Pine Hill, N.J. native, receives 4th MEB (AT) NCO of the Year award

1 Feb 2006 | Cpl. Ken Melton

Many Marines aspire to be the best, but for Sgt. Kelly E. Rochester her efforts have been solidified as she was awarded the honor of being the 4th Marine Expeditionary Brigade (Anti-Terrorism) Non-Commissioned Officer of the Year.

“I was in disbelief when notified that I would be awarded,” the 25-year-old Rochester said with a smile. “I always strive to be the best, and was overwhelmed just to be nominated and even more when I won.”

Rochester, a Pine Hill, N.J., native, joined the 4th MEB (AT) two years ago and works as a Ammunition Technician, a job that requires her to monitor allocations of ammo for the entire brigade and provide assistant here, throughout the east coast and abroad for any unit’s ammunition scenarios.

She also played a big role in setting up the Training Ammunition Management Information System-Redesign (TAMIS-R) and is often a “go-to” source for training and help with the system.
“I love my job and the chance to lead Marines, but I still have a lot to learn,” the 1998 Overbrook High School graduate said humbly.

Rochester won the NCO of the Quarter in March 2005 for 4th MEB (AT) Headquarters Company and the Brigade level NCO of Quarter during the same month.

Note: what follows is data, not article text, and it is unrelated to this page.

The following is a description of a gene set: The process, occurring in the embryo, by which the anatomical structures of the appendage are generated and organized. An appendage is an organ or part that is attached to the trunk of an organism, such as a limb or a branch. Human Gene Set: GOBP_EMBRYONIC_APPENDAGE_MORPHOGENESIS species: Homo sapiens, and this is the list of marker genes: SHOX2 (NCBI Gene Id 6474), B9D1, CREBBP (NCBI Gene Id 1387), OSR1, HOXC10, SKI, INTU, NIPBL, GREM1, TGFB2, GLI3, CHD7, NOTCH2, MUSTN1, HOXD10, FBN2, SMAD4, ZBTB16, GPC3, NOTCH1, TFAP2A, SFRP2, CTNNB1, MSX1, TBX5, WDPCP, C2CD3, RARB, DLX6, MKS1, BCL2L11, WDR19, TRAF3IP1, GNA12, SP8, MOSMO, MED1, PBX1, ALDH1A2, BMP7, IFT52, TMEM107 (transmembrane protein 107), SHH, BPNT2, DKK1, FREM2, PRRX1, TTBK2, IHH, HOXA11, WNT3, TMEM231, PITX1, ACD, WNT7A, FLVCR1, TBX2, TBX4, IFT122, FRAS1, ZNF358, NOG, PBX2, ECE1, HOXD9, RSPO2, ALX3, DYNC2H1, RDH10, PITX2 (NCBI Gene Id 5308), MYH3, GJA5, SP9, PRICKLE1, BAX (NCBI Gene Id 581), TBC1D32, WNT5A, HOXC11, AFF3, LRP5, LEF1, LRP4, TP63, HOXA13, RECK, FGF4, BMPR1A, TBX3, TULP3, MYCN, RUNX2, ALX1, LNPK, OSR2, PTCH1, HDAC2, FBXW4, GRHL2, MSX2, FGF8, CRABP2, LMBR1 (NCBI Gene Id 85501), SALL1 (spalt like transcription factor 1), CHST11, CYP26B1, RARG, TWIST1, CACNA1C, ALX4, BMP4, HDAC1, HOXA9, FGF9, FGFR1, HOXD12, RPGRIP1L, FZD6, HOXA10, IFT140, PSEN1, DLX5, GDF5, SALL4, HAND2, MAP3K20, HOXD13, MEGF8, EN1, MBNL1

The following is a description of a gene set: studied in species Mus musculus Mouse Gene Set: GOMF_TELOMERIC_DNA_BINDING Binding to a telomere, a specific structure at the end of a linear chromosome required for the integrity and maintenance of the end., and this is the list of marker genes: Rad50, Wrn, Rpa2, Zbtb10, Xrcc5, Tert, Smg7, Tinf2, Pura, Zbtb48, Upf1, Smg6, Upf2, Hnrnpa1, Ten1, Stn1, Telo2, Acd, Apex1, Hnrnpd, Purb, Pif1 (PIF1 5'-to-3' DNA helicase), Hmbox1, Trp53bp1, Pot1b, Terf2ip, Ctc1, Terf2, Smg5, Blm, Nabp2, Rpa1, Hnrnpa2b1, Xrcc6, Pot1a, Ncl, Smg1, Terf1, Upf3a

She believes that she was able to achieve these accomplishments by being determined to do better and having great examples of leadership in her company first sergeant, Lisa K. Nilsson, 39, and commanding officer, Major Anita W. Carroll, 39, who was also NCO of the Year in 1994 for 2nd Force Service Support Group.

“I am honored to have a Marine like Rochester in my command. For her to emulate me and win the same award as I did is like passing a torch,” Carroll, the Ithaca, N.Y., native said proudly. “I know she will continue to set the example for other Marines, and I look forward to see how she will continue to improve herself and those who work with her.”

“She deserves this award for all the hard work she has done,” said Nilsson, a Pen Argly, Penn., native. “She has always been an NCO who led from the front and has never wavered.”
When Carroll first met the soft-spoken Rochester two years ago she was a new mother, but she
did not use that as in excuse to keep her from her responsibilities of being a Marine.

“She told me before we ran our PFT that she wanted to see if she could do better after having a child and she bested her run time,” said Carroll, a 1984 Northeast Bradford High School graduate in Rome, Penn., and 1989 Cornell University graduate. “She did not have to run, but that shows what type of person she is. Watching Marines develop into something like that gives me pride.”

“I know that she will continue to do her best and pass on all her knowledge to other Marines,” Nilsson, a 1984 Pen Argly High School graduate and 2003 Strayer University graduate added. “She is great leader who is determined, motivated and challenge driven, a great recipe for an NCO and perfect for NCO of the year.”

Rochester feels that her drive comes from her supportive husband, Joshua N. Rochester, wanting to set a good example for her children and reflects on winning this award as being the next step to being a better Marine.

“Most people would think that the pressure is off when you win something like this, but it’s the exact opposite,” Rochester, the University of Phoenix junior commented. “This is just the first step in a new direction in my career, and I will continue to learn, work hard and hopefully one day one of my Marines can take home this honor.”